2. Description of the Related Art

As background, an electron source which operates with the principle of thermionic emission from a thermal filament has been mainly utilized in the field of image display devices using a cathode ray tube or a vacuum tube.

However, the electron source which operates with the principle of field emission using fine machining techniques in a semiconductor field has recently developed as the image display device is getting thinner and lighter.

FIG. 17 is a sectional view illustrating a part of a background field emission type electron source described in the U.S. Pat. No. 5,070,282, for example. In FIG. 17, an emitter 104 from which an electron is emitted is integratedly formed in a conical shape with a substrate 101 which constitutes a cathode electrode. On the substrate 101, successively disposed are an insulating film 105, an extracting electrode 102, an insulating film 106, a focusing electrode 103, an insulating film 107, and an accelerating electrode 108, the electrodes and films surrounding the emitter 104.

When a voltage from a voltage source 109 is applied between the extracting electrode 102 and the substrate 101, electrons are extracted from the tip of the emitter 104 and are then focused by the voltage of the voltage source 110 applied to the focusing electrode 103. The electrons are further accelerated by the voltage of the voltage source 111 applied to the accelerating electrode 108 before the electrons are finally emitted in the form of an electron beam 100. The embodiment employs a three layer structure composed of the extracting electrode 102, the focusing electrode 103, and accelerating electrode 108, all of the electrodes being subjected to different potentials. For the purpose of emission of electrons, however, only the extracting electrode 102 is needed.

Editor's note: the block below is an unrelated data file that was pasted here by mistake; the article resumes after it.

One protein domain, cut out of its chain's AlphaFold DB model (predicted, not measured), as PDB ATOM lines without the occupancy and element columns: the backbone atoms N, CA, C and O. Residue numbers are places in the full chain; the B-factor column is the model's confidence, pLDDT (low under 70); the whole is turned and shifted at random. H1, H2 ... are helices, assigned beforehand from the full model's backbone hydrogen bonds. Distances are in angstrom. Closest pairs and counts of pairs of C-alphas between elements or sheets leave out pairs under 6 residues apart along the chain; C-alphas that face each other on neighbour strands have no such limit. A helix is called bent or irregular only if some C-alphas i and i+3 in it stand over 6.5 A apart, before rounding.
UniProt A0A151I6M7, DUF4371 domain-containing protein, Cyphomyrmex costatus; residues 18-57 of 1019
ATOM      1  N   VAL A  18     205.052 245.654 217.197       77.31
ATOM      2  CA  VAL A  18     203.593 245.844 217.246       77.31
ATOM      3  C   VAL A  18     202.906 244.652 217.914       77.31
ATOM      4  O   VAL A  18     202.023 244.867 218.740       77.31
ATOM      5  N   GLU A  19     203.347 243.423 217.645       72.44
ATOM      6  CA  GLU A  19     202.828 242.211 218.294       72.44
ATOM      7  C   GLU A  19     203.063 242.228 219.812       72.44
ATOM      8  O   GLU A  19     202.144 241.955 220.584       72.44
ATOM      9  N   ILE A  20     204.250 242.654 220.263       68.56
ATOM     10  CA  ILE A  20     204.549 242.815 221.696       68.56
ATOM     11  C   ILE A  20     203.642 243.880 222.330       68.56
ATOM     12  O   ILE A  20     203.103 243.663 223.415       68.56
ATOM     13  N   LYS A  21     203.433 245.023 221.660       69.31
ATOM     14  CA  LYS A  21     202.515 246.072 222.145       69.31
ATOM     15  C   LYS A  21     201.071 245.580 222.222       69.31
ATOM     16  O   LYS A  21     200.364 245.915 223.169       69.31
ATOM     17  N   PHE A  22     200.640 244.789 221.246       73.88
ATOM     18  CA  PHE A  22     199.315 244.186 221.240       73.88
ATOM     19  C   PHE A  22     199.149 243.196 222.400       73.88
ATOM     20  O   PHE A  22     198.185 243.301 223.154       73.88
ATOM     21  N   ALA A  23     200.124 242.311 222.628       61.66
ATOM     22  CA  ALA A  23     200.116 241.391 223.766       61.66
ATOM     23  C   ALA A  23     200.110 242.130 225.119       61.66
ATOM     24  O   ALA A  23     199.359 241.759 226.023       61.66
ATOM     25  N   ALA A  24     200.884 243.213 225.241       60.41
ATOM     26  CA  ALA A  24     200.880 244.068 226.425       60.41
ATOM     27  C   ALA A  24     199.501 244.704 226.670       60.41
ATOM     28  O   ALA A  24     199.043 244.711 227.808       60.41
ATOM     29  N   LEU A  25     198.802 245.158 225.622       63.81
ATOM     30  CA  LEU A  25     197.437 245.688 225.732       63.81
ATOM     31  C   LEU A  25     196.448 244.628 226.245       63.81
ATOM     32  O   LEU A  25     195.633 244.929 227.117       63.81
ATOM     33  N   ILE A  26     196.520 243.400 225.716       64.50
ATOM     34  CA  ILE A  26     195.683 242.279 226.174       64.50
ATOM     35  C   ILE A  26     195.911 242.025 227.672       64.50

The operation of the electron source will now be described. The application of a positive voltage of 100 V, for example, by the power source 109 to the extracting electrode 102 against the cathode electrode (substrate) 101 generates an electric field of approximately 107 V/cm at the tip of the emitter 104 and causes electrons to be emitted from the emitter 104 by the tunnel effect. The magnitude of the current produced by the emitted electrons ranges from 25 to 100 μA per emitter. Of course, as the density of the emitter 104 increases, the current density increases, but the power consumption is extremely low, because currents hardly flow through the extracting electrode 102.

In the electric field emission type electron source described above, the electron beam 100 emitted tends to diverge based on the influences of the distribution of the electric field which reflects the shape of the tip of the emitter 104. For this reason, a voltage which is approximately identical to that applied to the cathode electrode 101 is applied to the focusing electrode 103 by the power source 110, so as to decelerate the electrons emitted, thereby allowing the electron beam 100 to be focused.

The electron beam 100 is then accelerated by the accelerating electrode 108, to which a positive voltage is applied by a power source 111, before it is projected. It is also possible to accelerate the electron beam 100 by using an external anode in place of the accelerating electrode 108.

Approximately a million emitter arrays can be produced simultaneously with a separation of several micrometers to ten micrometers by employing a photoengraving and thin film technique, enabling realization of an electron source with a peak current of 100 A. The electron source thus obtained has no power loss except for a consumption power due to the current flowing through the cathode electrode 101 and therefore features a low emittance and no diverging electron beams.